It's estimated that the African Union must deploy several thousand more troops in Darfur if it's going to adequately monitor the region, which is roughly the size of France. And there's a growing recognition that the troops need more authority to bring peace to the region. Right now, troops are working under a narrow mandate, which restricts their mission mainly to monitoring ceasefire violations. Critics say that the mandate must be expanded to give soldiers more power to actually protect civilians from harm. The reality on the ground in Darfur makes it clear that as long as the security situation remains precarious, African Union troops need to be able to step in, when necessary, to halt the attacks and protect civilians.

Costello and a man in a camp

Local police used bulldozers to destroy this camp, leaving nothing but rubble.
What do you see as the worst-case scenario for Darfur right now?

I think it could be argued that the worst-case scenario for Darfur is a continuation of the status quo: the African Union troops not getting an expanded mandate; the number of their troops not increasing significantly; the government and rebels continuing to carry out attacks against one another and against civilians; the hundreds of thousands of refugees now in Darfur and Chad remaining in camps with no prospects of going home; the Janjaweed militias not being prosecuted for the crimes they've committed against humanity. To me, that would be a bleak outcome for Darfur.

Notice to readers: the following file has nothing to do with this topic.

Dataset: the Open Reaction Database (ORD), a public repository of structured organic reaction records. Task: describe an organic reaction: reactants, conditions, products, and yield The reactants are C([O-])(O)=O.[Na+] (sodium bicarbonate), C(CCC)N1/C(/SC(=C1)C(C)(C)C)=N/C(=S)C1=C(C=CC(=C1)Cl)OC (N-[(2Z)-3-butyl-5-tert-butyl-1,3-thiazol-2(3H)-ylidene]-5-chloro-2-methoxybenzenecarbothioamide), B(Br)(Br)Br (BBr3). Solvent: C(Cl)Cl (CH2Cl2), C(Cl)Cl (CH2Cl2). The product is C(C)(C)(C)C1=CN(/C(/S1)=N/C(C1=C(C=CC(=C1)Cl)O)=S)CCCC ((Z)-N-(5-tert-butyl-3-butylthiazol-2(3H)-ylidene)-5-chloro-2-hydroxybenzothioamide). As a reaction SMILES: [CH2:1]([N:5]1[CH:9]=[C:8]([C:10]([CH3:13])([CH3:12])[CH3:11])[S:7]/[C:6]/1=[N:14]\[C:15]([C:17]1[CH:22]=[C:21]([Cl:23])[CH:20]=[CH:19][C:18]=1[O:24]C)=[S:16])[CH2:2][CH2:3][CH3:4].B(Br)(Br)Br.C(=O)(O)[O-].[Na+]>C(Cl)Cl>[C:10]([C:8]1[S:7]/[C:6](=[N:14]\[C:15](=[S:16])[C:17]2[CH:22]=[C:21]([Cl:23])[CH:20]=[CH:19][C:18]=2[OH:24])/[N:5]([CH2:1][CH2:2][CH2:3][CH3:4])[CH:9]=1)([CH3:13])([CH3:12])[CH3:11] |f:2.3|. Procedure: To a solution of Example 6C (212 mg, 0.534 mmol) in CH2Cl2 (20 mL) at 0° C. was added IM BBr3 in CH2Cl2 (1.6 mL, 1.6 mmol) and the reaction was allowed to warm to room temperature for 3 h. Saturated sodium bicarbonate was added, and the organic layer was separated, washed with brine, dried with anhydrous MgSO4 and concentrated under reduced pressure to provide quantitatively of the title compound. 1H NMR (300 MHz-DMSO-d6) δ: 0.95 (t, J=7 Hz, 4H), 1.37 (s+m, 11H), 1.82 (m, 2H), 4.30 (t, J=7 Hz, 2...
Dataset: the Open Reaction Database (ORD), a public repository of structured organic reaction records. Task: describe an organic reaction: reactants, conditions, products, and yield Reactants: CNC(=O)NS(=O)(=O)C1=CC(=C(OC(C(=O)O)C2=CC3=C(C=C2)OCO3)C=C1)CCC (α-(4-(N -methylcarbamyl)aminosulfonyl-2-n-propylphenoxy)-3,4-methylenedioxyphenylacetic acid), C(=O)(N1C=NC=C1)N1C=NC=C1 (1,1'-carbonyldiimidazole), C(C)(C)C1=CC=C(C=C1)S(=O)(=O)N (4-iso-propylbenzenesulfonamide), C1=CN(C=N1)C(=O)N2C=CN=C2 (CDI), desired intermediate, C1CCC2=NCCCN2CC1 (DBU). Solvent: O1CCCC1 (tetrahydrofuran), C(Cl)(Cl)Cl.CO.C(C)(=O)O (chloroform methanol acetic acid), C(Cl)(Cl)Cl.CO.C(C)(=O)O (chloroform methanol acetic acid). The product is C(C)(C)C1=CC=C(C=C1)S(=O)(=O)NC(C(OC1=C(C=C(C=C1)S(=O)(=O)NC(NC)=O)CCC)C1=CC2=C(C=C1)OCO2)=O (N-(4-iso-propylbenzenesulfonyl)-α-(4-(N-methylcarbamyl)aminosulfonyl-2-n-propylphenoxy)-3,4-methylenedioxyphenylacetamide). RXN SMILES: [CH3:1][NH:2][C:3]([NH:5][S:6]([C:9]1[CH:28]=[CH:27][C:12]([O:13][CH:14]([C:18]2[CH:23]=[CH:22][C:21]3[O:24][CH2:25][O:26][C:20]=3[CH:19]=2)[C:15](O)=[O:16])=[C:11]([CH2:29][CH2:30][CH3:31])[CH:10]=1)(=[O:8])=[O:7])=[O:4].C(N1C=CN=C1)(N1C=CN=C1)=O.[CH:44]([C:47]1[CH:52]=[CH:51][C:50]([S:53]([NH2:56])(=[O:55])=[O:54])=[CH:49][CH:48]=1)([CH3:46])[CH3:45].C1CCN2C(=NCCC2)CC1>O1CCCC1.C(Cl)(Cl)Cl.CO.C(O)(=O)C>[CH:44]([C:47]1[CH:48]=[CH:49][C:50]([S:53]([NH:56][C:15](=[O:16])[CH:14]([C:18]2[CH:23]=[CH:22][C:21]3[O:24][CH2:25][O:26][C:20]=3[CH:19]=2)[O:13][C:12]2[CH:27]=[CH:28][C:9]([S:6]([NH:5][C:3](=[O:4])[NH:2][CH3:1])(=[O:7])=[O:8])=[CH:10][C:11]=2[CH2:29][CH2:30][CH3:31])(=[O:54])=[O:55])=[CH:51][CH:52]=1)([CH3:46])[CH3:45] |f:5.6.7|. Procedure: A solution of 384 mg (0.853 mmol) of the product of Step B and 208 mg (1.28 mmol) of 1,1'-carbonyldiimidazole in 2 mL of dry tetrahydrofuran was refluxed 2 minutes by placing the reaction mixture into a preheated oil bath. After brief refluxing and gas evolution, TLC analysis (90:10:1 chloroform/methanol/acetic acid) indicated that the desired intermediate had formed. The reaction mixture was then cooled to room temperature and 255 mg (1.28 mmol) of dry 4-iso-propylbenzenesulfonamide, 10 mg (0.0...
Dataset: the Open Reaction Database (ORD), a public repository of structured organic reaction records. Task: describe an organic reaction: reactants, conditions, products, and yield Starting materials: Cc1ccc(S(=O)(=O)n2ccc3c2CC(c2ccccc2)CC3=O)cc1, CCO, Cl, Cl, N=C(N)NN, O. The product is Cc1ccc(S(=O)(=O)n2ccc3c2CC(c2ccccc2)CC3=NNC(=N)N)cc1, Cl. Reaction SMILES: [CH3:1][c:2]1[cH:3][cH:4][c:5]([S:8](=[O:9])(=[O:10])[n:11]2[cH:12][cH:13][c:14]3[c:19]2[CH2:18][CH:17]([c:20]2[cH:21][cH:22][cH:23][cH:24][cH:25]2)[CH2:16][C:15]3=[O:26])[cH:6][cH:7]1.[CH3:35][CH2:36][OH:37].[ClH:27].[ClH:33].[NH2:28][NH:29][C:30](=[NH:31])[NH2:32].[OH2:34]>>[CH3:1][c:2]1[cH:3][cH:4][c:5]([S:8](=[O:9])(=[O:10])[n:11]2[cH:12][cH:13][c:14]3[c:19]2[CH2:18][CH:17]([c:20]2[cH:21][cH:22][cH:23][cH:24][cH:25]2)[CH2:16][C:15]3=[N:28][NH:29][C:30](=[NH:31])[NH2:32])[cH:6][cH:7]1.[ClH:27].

I'm optimistic, however, that this will be avoided. I think that renewed diplomatic pressure from the outside could convince the government and rebels to lay down their arms once and for all and reach a negotiated settlement. This will enable families to return home so they can begin piecing their lives back together again.

What was the hardest thing for you about reporting from Darfur?

In my nearly four years of reporting around Africa, I've slowly learned how to draw boundaries between me and the suffering I witness. Even so, it doesn't get any easier to see miles and miles of families living in homes made of plastic and rags. It's still horrific to visit a clinic and look into the eyes of children who are gaunt-faced and weak. At the same time, I'm grateful that I can do something positive with the suffering I've witnessed. I do my best to transport listeners to where I've been so they might feel, in some small way, that they've been there too.

Do you think there's anything that ordinary people can do to respond to the crisis in Sudan?

People can support any number of aid agencies now working in Sudan to relieve the humanitarian crisis. You also can support groups like Human Rights Watch, Amnesty International and the International Crisis Group, which monitor and call attention to human rights violations in Sudan. Viewers of FRONTLINE/World, in fact, everyone, can contact their representatives in Washington and urge them to make it a government priority to resolve the crisis in Darfur.

Will you go back to Sudan?

I'll be following the story to see how it develops. I'd like to return to Sudan one day to cover a happier chapter in its history.

back to top